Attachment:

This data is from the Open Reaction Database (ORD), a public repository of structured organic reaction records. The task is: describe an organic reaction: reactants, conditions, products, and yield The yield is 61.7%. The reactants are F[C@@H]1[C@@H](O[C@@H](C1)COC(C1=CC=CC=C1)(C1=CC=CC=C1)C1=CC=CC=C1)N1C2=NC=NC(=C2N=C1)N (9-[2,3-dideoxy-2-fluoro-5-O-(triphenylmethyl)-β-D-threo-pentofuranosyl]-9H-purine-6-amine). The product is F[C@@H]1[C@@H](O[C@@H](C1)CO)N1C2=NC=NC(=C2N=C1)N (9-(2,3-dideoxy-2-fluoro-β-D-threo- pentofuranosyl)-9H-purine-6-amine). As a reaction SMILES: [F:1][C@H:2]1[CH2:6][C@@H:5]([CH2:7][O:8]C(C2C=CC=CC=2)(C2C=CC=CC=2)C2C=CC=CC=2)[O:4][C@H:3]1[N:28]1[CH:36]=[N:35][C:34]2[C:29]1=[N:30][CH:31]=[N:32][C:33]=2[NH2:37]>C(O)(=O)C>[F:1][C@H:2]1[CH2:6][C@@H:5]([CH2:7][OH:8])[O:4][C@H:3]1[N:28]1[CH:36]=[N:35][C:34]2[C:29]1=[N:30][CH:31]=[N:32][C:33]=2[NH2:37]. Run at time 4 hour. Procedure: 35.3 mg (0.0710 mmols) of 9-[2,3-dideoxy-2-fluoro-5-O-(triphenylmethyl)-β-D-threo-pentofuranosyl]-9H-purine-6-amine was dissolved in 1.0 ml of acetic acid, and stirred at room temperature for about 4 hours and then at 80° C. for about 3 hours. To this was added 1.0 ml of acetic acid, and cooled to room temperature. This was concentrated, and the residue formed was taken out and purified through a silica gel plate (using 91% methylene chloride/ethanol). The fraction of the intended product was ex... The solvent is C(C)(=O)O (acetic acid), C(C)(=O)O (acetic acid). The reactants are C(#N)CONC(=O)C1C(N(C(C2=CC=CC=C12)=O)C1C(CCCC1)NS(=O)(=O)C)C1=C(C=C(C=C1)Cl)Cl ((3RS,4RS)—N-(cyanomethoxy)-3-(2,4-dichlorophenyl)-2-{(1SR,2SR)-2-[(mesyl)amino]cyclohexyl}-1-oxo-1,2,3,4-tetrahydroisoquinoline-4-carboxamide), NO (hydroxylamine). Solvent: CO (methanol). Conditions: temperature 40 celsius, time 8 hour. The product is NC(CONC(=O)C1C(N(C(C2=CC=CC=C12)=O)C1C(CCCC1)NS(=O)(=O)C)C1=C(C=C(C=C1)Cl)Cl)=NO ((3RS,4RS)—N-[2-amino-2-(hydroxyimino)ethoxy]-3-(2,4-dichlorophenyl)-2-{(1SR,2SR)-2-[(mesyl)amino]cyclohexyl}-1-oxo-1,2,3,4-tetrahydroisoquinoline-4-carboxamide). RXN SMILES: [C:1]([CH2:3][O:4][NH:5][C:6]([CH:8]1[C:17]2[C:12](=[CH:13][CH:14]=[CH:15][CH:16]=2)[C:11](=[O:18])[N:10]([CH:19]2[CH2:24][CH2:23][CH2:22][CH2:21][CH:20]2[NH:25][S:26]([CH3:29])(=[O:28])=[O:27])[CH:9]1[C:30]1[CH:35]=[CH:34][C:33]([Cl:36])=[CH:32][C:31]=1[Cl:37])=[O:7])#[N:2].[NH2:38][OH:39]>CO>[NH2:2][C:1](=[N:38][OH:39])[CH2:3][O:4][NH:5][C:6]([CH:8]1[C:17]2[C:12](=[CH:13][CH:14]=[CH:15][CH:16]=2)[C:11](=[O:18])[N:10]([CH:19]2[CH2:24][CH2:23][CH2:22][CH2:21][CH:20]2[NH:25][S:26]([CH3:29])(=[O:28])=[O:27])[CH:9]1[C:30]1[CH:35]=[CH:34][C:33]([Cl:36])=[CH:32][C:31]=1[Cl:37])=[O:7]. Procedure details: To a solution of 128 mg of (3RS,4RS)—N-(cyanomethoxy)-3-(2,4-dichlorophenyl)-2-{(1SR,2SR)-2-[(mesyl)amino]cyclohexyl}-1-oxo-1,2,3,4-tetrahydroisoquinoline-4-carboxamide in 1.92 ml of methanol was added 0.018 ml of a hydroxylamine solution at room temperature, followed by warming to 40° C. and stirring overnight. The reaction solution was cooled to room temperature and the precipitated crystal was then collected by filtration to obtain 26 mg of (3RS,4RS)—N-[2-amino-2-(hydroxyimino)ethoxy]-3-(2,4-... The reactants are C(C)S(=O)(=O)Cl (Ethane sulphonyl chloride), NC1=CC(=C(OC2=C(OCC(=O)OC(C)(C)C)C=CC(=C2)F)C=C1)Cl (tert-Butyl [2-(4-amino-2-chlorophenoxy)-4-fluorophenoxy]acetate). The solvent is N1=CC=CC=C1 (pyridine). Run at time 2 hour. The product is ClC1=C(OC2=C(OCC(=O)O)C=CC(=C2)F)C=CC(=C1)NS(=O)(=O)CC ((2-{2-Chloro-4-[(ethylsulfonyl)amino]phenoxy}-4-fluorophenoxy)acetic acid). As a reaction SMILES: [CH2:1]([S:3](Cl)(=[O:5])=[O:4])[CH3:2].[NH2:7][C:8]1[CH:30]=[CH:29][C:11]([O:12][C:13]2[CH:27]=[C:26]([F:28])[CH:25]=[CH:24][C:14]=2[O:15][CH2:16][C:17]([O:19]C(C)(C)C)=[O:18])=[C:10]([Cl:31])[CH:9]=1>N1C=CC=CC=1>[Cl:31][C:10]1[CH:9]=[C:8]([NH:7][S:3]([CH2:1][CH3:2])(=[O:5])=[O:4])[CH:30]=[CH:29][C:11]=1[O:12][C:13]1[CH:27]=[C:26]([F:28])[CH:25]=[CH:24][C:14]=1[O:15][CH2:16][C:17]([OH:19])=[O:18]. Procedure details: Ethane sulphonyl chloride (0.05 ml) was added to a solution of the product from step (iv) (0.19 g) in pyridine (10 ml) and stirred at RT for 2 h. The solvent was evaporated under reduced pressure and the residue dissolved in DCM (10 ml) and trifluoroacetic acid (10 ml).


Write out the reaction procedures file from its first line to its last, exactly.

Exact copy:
This data is from the Open Reaction Database (ORD), a public repository of structured organic reaction records. The task is: describe an organic reaction: reactants, conditions, products, and yield The yield is 61.7%. The reactants are F[C@@H]1[C@@H](O[C@@H](C1)COC(C1=CC=CC=C1)(C1=CC=CC=C1)C1=CC=CC=C1)N1C2=NC=NC(=C2N=C1)N (9-[2,3-dideoxy-2-fluoro-5-O-(triphenylmethyl)-β-D-threo-pentofuranosyl]-9H-purine-6-amine). The product is F[C@@H]1[C@@H](O[C@@H](C1)CO)N1C2=NC=NC(=C2N=C1)N (9-(2,3-dideoxy-2-fluoro-β-D-threo- pentofuranosyl)-9H-purine-6-amine). As a reaction SMILES: [F:1][C@H:2]1[CH2:6][C@@H:5]([CH2:7][O:8]C(C2C=CC=CC=2)(C2C=CC=CC=2)C2C=CC=CC=2)[O:4][C@H:3]1[N:28]1[CH:36]=[N:35][C:34]2[C:29]1=[N:30][CH:31]=[N:32][C:33]=2[NH2:37]>C(O)(=O)C>[F:1][C@H:2]1[CH2:6][C@@H:5]([CH2:7][OH:8])[O:4][C@H:3]1[N:28]1[CH:36]=[N:35][C:34]2[C:29]1=[N:30][CH:31]=[N:32][C:33]=2[NH2:37]. Run at time 4 hour. Procedure: 35.3 mg (0.0710 mmols) of 9-[2,3-dideoxy-2-fluoro-5-O-(triphenylmethyl)-β-D-threo-pentofuranosyl]-9H-purine-6-amine was dissolved in 1.0 ml of acetic acid, and stirred at room temperature for about 4 hours and then at 80° C. for about 3 hours. To this was added 1.0 ml of acetic acid, and cooled to room temperature. This was concentrated, and the residue formed was taken out and purified through a silica gel plate (using 91% methylene chloride/ethanol). The fraction of the intended product was ex... The solvent is C(C)(=O)O (acetic acid), C(C)(=O)O (acetic acid). The reactants are C(#N)CONC(=O)C1C(N(C(C2=CC=CC=C12)=O)C1C(CCCC1)NS(=O)(=O)C)C1=C(C=C(C=C1)Cl)Cl ((3RS,4RS)—N-(cyanomethoxy)-3-(2,4-dichlorophenyl)-2-{(1SR,2SR)-2-[(mesyl)amino]cyclohexyl}-1-oxo-1,2,3,4-tetrahydroisoquinoline-4-carboxamide), NO (hydroxylamine). Solvent: CO (methanol). Conditions: temperature 40 celsius, time 8 hour. The product is NC(CONC(=O)C1C(N(C(C2=CC=CC=C12)=O)C1C(CCCC1)NS(=O)(=O)C)C1=C(C=C(C=C1)Cl)Cl)=NO ((3RS,4RS)—N-[2-amino-2-(hydroxyimino)ethoxy]-3-(2,4-dichlorophenyl)-2-{(1SR,2SR)-2-[(mesyl)amino]cyclohexyl}-1-oxo-1,2,3,4-tetrahydroisoquinoline-4-carboxamide). RXN SMILES: [C:1]([CH2:3][O:4][NH:5][C:6]([CH:8]1[C:17]2[C:12](=[CH:13][CH:14]=[CH:15][CH:16]=2)[C:11](=[O:18])[N:10]([CH:19]2[CH2:24][CH2:23][CH2:22][CH2:21][CH:20]2[NH:25][S:26]([CH3:29])(=[O:28])=[O:27])[CH:9]1[C:30]1[CH:35]=[CH:34][C:33]([Cl:36])=[CH:32][C:31]=1[Cl:37])=[O:7])#[N:2].[NH2:38][OH:39]>CO>[NH2:2][C:1](=[N:38][OH:39])[CH2:3][O:4][NH:5][C:6]([CH:8]1[C:17]2[C:12](=[CH:13][CH:14]=[CH:15][CH:16]=2)[C:11](=[O:18])[N:10]([CH:19]2[CH2:24][CH2:23][CH2:22][CH2:21][CH:20]2[NH:25][S:26]([CH3:29])(=[O:28])=[O:27])[CH:9]1[C:30]1[CH:35]=[CH:34][C:33]([Cl:36])=[CH:32][C:31]=1[Cl:37])=[O:7]. Procedure details: To a solution of 128 mg of (3RS,4RS)—N-(cyanomethoxy)-3-(2,4-dichlorophenyl)-2-{(1SR,2SR)-2-[(mesyl)amino]cyclohexyl}-1-oxo-1,2,3,4-tetrahydroisoquinoline-4-carboxamide in 1.92 ml of methanol was added 0.018 ml of a hydroxylamine solution at room temperature, followed by warming to 40° C. and stirring overnight. The reaction solution was cooled to room temperature and the precipitated crystal was then collected by filtration to obtain 26 mg of (3RS,4RS)—N-[2-amino-2-(hydroxyimino)ethoxy]-3-(2,4-... The reactants are C(C)S(=O)(=O)Cl (Ethane sulphonyl chloride), NC1=CC(=C(OC2=C(OCC(=O)OC(C)(C)C)C=CC(=C2)F)C=C1)Cl (tert-Butyl [2-(4-amino-2-chlorophenoxy)-4-fluorophenoxy]acetate). The solvent is N1=CC=CC=C1 (pyridine). Run at time 2 hour. The product is ClC1=C(OC2=C(OCC(=O)O)C=CC(=C2)F)C=CC(=C1)NS(=O)(=O)CC ((2-{2-Chloro-4-[(ethylsulfonyl)amino]phenoxy}-4-fluorophenoxy)acetic acid). As a reaction SMILES: [CH2:1]([S:3](Cl)(=[O:5])=[O:4])[CH3:2].[NH2:7][C:8]1[CH:30]=[CH:29][C:11]([O:12][C:13]2[CH:27]=[C:26]([F:28])[CH:25]=[CH:24][C:14]=2[O:15][CH2:16][C:17]([O:19]C(C)(C)C)=[O:18])=[C:10]([Cl:31])[CH:9]=1>N1C=CC=CC=1>[Cl:31][C:10]1[CH:9]=[C:8]([NH:7][S:3]([CH2:1][CH3:2])(=[O:5])=[O:4])[CH:30]=[CH:29][C:11]=1[O:12][C:13]1[CH:27]=[C:26]([F:28])[CH:25]=[CH:24][C:14]=1[O:15][CH2:16][C:17]([OH:19])=[O:18]. Procedure details: Ethane sulphonyl chloride (0.05 ml) was added to a solution of the product from step (iv) (0.19 g) in pyridine (10 ml) and stirred at RT for 2 h. The solvent was evaporated under reduced pressure and the residue dissolved in DCM (10 ml) and trifluoroacetic acid (10 ml).